Nothin' but Net: Linsanity now

NEWYou can now listen to Fox News articles!

The 12-12-12 concert for Sandy relief was a huge spectacle last week, held at Madison Square Garden.

Monday's matchup between the Houston Rockets and New York Knicks won't top the concert. But it will feature a phenomenon that was once as big as almost every band that performed for that noble cause.

Linsanity returns to the Garden.

Jeremy Lin will lead his new team, the Rockets, into MSG for the first time since he left the Knicks as a restricted free agent in the offseason.

The Knicks shocked some by failing to match Lin's contract offer from the Rockets for about $25 million over three years. They thought his impact on the Knicks, both on and off the court, and in New York would be too much to bypass.

Another population believed that was a lot to pay for a guy who played 64 total games in the NBA.

"It's not up to me," Carmelo Anthony told Newsday during the summer of matching the offer sheet. "It's up to the organization to say that they want to match that ridiculous contract."

"Ridiculous" may have been a strong word, but not entirely inappropriate. Lin averaged 2.6 ppg before hitting the Big Apple, then exploded in the winter of 2012.

From Feb. 4-Feb. 22, Lin went off for a 23.9 ppg average and became the toast of not just the Knicks, but the world.

Lin appeared on the cover of "Sports Illustrated" in consecutive weeks. The other NBA players to do that - Dirk Nowitzki and Michael Jordan.

Lin was named to "Time" magazine's 2012 list of "Top 100 Most Influential People in the World."

He is the second-most Googled person of 2012 behind only Whitney Houston.

Lin's jersey was the second-highest selling in the NBA in 2012.

He was even once romantically linked to Kim Kardashian. That's when you know you made it.

But Lin left the bright lights of Manhattan and headed south for Houston. At the start of training camp, the Rockets looked bad on paper. They mortgaged everything in an attempt to trade for Dwight Howard and failed. Just before the start of the season, Houston acquired James Harden from the Oklahoma City Thunder and things looked promising.

The Rockets head to Madison Square Garden on Monday night with a respectable record of 11-12. It's been a trying year in Houston with the death of head coach Kevin McHale's daughter Sasha at the far too young age of 23. First- round pick Royce White has been at odds with the team over his treatment for anxiety disorder as well.

Through it all, the Rockets are in the mix for a playoff spot in this very early part of the NBA calendar. Most of the credit belongs to Harden. He is fifth in the league in scoring and has added a dimension that the Rockets didn't have.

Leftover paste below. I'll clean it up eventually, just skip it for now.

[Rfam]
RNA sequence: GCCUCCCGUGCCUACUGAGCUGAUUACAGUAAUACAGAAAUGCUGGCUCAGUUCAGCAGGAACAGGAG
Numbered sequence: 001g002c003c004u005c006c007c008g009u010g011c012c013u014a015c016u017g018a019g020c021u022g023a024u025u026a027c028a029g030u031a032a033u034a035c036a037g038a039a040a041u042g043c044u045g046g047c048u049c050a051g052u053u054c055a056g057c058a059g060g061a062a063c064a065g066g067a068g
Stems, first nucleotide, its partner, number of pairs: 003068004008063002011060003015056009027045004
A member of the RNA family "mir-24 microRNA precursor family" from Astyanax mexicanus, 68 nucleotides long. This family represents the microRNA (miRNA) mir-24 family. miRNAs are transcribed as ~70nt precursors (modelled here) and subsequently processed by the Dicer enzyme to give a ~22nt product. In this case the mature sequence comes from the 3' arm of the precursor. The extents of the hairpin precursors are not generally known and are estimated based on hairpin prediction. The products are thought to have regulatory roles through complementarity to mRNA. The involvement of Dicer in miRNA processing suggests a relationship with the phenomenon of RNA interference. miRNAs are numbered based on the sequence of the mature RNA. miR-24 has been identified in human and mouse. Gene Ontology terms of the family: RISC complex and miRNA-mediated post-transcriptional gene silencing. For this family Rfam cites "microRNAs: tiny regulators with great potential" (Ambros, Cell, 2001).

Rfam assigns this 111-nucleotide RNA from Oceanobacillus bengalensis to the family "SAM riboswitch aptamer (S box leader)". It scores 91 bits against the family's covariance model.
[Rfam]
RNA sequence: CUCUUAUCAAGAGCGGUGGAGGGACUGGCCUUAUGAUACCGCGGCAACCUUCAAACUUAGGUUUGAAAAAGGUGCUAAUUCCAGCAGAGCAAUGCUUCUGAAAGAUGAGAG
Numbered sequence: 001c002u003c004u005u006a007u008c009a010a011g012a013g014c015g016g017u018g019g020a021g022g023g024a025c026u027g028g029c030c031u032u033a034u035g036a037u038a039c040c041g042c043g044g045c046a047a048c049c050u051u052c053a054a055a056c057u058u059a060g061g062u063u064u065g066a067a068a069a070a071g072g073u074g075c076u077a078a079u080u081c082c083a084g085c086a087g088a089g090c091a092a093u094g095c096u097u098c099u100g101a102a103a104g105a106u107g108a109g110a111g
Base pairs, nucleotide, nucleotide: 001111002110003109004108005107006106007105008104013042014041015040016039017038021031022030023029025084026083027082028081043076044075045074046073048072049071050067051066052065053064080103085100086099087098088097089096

Lin has been a part of the success, but it has been far from a spectacular season. He thrived under then Knicks coach Mike D'Antoni's up-tempo, point- guard reliant system. Under McHale's less frenetic style, Lin's numbers are down.

He is averaging 10.8 ppg and 6.0 apg. Lin's turnovers are down from last season and his minutes are up, but Lin has put together only one truly signature performance. Against the San Antonio Spurs on Dec. 10, Lin scored 38 points and had seven assists in a noble losing effort.

In 23 games this season, Lin has cracked double-digits in scoring only 11 times. He has gotten double-figure in assists just three times.

"I think I'm not doing close to what I'm capable of doing and it's a matter of figuring out how to get myself to play more like myself within the system of everything that's going on with the change of scenery," Lin admitted after a Sunday loss to the Toronto Raptors. "I'll be my harshest critic but I'll go ahead and say it: I'm doing terrible."

But Linsanity is still running wild in Houston, despite the fact that Lin is "doing terrible." Lin is third in Western Conference guard All-Star voting behind just Kobe Bryant and Chris Paul. The game is in Houston this year.

An Asian-American, Lin has tremendous international appeal. Fans vote on, or Twitter, or Facebook, but also on Chinese social media sites as well. Sending an undeserving player to an All-Star game is not exclusive to the NBA or Lin, but it would be hard to deny that Linsanity doesn't still exist based on these All-Star voting figures.

Compound the unthinkable All-Star numbers with the anticipation for Monday night's game and Linsanity is definitely still a force. Although, according to the Knicks' website, tickets are still available, Lin's welcome will be interesting to see.

"I think they're going to give him a heck of an ovation," Knicks forward Steve Novak told ESPN New York's Ian Begley. "I'd be shocked if it was anything else. Unless everybody changed their mind and hates him, he's one of those guys that people are going to remember for his time here. It wasn't a very long time, but it was special. He played unbelievably well. I think there will be a movie about it one day."

For his part, Lin just wants it to be over.

"I'm definitely ready to get it over with just because I think in some sense there will be some closure," he said.

The Knicks faithful can be respectable. After all, it was the Knicks who declined to bring Lin back. Also, the Knicks are awesome and don't have to bother worrying about Lin.

Most basketball fans, and some who have no concept of how to run a pick-and- roll. will be tuned in to see Lin's return to New York.

Granted, Kim has moved on to Kanye, but Linsanity is still breathing.